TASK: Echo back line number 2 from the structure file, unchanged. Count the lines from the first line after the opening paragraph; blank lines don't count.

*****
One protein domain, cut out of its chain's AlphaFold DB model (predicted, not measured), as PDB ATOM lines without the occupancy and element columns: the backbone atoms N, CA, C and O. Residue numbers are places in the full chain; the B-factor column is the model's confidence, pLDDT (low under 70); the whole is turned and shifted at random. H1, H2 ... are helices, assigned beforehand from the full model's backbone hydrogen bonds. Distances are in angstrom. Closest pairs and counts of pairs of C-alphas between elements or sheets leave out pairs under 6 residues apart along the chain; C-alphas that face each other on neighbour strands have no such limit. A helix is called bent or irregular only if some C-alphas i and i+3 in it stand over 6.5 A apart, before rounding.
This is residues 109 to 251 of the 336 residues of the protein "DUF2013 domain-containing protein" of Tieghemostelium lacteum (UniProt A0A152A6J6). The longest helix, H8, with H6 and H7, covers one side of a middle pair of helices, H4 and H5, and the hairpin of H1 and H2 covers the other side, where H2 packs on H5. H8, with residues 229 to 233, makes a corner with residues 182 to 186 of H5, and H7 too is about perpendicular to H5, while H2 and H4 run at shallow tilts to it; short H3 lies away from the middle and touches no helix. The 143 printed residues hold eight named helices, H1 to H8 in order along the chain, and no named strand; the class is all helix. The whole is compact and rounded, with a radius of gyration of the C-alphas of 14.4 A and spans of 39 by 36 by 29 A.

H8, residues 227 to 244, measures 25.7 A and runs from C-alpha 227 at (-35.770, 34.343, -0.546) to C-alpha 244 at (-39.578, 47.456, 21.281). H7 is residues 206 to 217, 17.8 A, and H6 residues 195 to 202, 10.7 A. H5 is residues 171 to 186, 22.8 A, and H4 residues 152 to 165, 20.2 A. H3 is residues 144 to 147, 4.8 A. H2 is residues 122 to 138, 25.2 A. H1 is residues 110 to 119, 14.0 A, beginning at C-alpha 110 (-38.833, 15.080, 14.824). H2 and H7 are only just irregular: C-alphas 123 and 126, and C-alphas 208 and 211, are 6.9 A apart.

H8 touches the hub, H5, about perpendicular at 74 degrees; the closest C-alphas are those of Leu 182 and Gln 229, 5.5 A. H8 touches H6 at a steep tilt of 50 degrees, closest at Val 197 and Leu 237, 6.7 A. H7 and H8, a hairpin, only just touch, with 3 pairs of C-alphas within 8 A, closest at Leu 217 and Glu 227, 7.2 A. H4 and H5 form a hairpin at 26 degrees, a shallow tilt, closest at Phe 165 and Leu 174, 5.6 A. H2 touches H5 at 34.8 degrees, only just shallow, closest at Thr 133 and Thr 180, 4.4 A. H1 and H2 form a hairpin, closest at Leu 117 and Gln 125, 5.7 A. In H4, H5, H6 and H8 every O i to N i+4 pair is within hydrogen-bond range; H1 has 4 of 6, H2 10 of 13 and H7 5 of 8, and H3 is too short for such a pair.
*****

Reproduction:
H8, residues 227 to 244, measures 25.7 A and runs from C-alpha 227 at (-35.770, 34.343, -0.546) to C-alpha 244 at (-39.578, 47.456, 21.281). H7 is residues 206 to 217, 17.8 A, and H6 residues 195 to 202, 10.7 A. H5 is residues 171 to 186, 22.8 A, and H4 residues 152 to 165, 20.2 A. H3 is residues 144 to 147, 4.8 A. H2 is residues 122 to 138, 25.2 A. H1 is residues 110 to 119, 14.0 A, beginning at C-alpha 110 (-38.833, 15.080, 14.824). H2 and H7 are only just irregular: C-alphas 123 and 126, and C-alphas 208 and 211, are 6.9 A apart.